The past few years have placed the spotlight in Asia as a promising place for startups. Amidst growing markets, Singapore is considered as one of the most successful in terms of innovating its business landscape. Dubbed as one of the four ‘Asian Tigers’, the Republic has appropriately owned its title through its impressive climb in the world economy. Nowadays, it is gaining global attention not only for the richness of its business landscape but for being one of the best environments for startups.
A Tiger in the Making
When the United Nations sent Dutch economist Dr. Albert Winsemius to Singapore in 1960, there were no traces that could indicate the possibility of it being the world’s seventh largest GDP per capita five decades later. Dr. Winsemius described it as a “poor little market in a dark corner of Asia”, a struggling island economy still reeling from the influence of its colonizers.
It is this very history, however, that laid the foundation of the business-friendly environment that the City State has today. In 1819, the British East India Company took camp in the island, turning it into a lively port city and a Southeast Asian trading perch.
In the next decades, Singapore’s trading class, backed by the business acumen they learned from the Dutch tapped their proximity to natural resources and merged it to their global shipping lanes. Its start of economic success started with its industrial background which, unfortunately, was severely halted during the coming of the Japanese. The British took power once more, then left again, leaving the city in ruins from the fleeing of foreign investors and the political turmoil left behind their wake.
This is the state that Dr. Winsemius chanced upon his arrival. Incidentally, this also served as the tinder to the city’s recovery.
The People’s Action Party (PAP), Singapore’s ruling party since 1959, was very aggressive in its effort to establish prosperity in the Republic. Collaborating with Dr. Winsemius, the two developed a development strategy called “The Singaporean Model”, which utilizes the role of the government and free trade. The city opened its doors to temporary import tariff and tax concessions with one aim: Encourage foreign firms to bring in capital and knowledge inside the city which the Singaporeans can learn. The latter will then replicate these methods and develop their own effective models.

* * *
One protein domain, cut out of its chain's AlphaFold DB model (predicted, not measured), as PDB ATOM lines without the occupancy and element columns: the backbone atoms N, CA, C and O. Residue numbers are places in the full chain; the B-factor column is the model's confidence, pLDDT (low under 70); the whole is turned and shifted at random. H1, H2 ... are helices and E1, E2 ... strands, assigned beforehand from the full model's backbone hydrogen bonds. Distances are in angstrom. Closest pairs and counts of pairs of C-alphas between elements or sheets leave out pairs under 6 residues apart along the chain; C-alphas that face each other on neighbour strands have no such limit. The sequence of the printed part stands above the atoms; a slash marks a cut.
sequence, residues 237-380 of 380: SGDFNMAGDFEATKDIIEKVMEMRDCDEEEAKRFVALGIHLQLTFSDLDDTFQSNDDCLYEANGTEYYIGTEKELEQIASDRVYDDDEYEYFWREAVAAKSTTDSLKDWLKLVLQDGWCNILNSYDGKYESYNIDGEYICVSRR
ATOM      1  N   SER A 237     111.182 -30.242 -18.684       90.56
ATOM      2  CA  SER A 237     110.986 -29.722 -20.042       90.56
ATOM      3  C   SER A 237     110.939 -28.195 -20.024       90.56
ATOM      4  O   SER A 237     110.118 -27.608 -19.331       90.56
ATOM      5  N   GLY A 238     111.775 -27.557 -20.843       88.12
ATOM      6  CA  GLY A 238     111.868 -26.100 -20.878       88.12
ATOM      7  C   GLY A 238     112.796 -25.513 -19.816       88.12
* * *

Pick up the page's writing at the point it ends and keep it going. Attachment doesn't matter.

The Rise of Singaporean Entrepreneurship
If there is one thing that can be attributed to Singapore’s rise as a premier business destination, it is the wealthy amount of support that policymakers provide to the Republic. Universities in the city-state nurture the entrepreneurial skills of its students by providing not only skills but direct funding as well. Merged with the transparent legal system and protection, the city did not only encourage the pouring of investors inside the city but cultivated a culture very friendly to startups.
Polytechnics relied on a strong curriculum for science and technology while also giving equal attention to industries where competition is low but opportunities abound (like processing and marine industries). The government also focused on internationalizing startups, focusing its perspective on going global instead of merely flourishing within the mainland. Moreover, there are existing initiatives to help startups get the momentum they need to grow.